• co-ordination with other local/regional/national actions; and
  • set out objectives and proposals for co-operation at Scotland, UK and at transnational level.

4. Description of the process for engagement in LDS preparation and implementation. The preparation should be as broadly-based and inclusive as possible. It should:

  • demonstrate how everyone who lives and works in the area has the equal opportunity to participate in the development of the LDS;
  • set out how the LAG will collaborate with key partners among different parties with clarity about respective roles for 2014 - 2020;
  • set out a plan about how everyone who lives and works in the area has the opportunity to be involved in the area's development (LDS implementation);
  • state how the potential to innovate and networking will be realised; and
  • include a communications plan.

5. Turning the objectives into practical actions:

  • set out how the LAG will implement the strategy using a variety of different funds and other financing channels. (e.g. partners, local, national public/private funds);
  • elaborate on the mechanisms that will allow LAGs to work with third parties (e.g. ESF/ERDF) to maximise opportunities for shared priorities.
  • set out clear indicators for monitoring progress against objectives and an action plan for the implementation; and
  • set out specific objectives for measures that address gender inequalities and young people and, if required, measures targeted at different population groups.

LEADER budget allocation

298. LEADER has a ring-fenced minimum spending requirement of 5% of SRDP spend. Based on budget figures presented in this document, that will entail a budget of £66 million being invested in community driven initiatives across rural Scotland over the next programme period.

299. In order to build on the potential for LEADER to be a key community led delivery route there is a need to ensure that the flexibility on activity is matched by sufficient resource capacity.

Priorities for LEADER

300. LDS should reflect what comes out of the engagement with businesses and communities during the preparation of the strategies for rural and marine (where appropriate) funds. But strategies must also reflect the priorities of the EU 2020, the Partnership Agreement and the relevant programmes. There is also an expectation that LDS reinforce territorial coherence and contribute to the long term sustainable development of an area (including rural-urban relationships.)

301. Feedback from prospective LDS partners for 2014 - 2020 suggest that there needs to be a focus, above all, on sustainable economic growth which is tied to the priorities stemming from EU, National and Local policies. However this needs to be balanced with any priorities identified through the engagement with communities and business.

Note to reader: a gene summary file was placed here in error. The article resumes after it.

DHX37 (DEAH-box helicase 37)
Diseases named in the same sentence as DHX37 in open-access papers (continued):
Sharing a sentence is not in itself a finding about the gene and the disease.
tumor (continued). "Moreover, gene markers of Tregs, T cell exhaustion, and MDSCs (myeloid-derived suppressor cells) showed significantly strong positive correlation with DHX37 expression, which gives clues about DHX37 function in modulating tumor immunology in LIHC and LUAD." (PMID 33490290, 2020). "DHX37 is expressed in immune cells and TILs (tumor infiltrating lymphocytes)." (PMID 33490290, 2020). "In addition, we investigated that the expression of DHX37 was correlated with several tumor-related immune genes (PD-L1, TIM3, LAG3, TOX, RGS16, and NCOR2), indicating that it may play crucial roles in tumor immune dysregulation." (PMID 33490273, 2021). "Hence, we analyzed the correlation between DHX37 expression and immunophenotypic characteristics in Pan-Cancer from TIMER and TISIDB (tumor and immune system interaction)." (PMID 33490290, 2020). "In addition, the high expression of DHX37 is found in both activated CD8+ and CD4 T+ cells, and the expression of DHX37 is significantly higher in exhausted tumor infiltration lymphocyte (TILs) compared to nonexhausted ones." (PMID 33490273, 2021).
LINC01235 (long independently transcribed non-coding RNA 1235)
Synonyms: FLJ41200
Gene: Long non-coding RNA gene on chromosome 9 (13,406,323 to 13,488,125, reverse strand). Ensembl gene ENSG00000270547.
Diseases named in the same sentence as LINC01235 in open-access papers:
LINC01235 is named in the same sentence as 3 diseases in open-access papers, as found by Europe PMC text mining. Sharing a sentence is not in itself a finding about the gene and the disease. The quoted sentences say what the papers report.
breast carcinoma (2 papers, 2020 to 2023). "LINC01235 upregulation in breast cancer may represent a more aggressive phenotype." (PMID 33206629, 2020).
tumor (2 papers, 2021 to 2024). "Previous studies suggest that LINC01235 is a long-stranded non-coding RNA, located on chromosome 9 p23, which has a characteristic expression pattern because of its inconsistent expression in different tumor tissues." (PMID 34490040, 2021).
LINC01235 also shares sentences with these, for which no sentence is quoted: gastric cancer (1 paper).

302. From a rural development programming perspective this means that LDS must demonstrate how they will meet one or more of the six RDP priority areas and in doing so support innovation, knowledge transfer and cooperation. We would also expect LDS to include actions that release capacity and contribute to:

  • driving community action on climate change
  • enhancing rural services and facilities, including transport initiatives
  • enhancing natural/cultural heritage, tourism and leisure
  • supporting food and drink initiatives (e.g. short supply chains, community food)
  • building co-operation with other LAGs in Scotland, UK and Europe
  • equal opportunities for all in our rural communities
  • sustainable development of fisheries areas (for those areas funded under EMFF)

Next steps

303. Stage 2 of the Local Development Strategy preparation is already underway with 21 groups across Scotland currently beginning to progress LDS under both EMFF and EAFRD (where appropriate). LDS will be refined between now and September 2014 to help ensure that LDS priorities and actions fit with the approved Partnership Agreement and relevant EU programmes in terms of scale, scope and demarcation. Annex D contains further details about key contacts for each area. If you are interested in finding out more and contributing to the future work then please visit or contact the Scottish Government LEADER Team on 0300 244 9281 or email:

Question 28

How would you rate your broad satisfaction with the proposals for LEADER?

Please tick the appropriate box in the online questionnaire.

Very satisfied
Quite satisfied
Neither satisfied nor dissatisfied
Quite dissatisfied
Very dissatisfied

If you are dissatisfied please briefly outline your reasons (in the space given in the online questionnaire).


Email: Julie Brown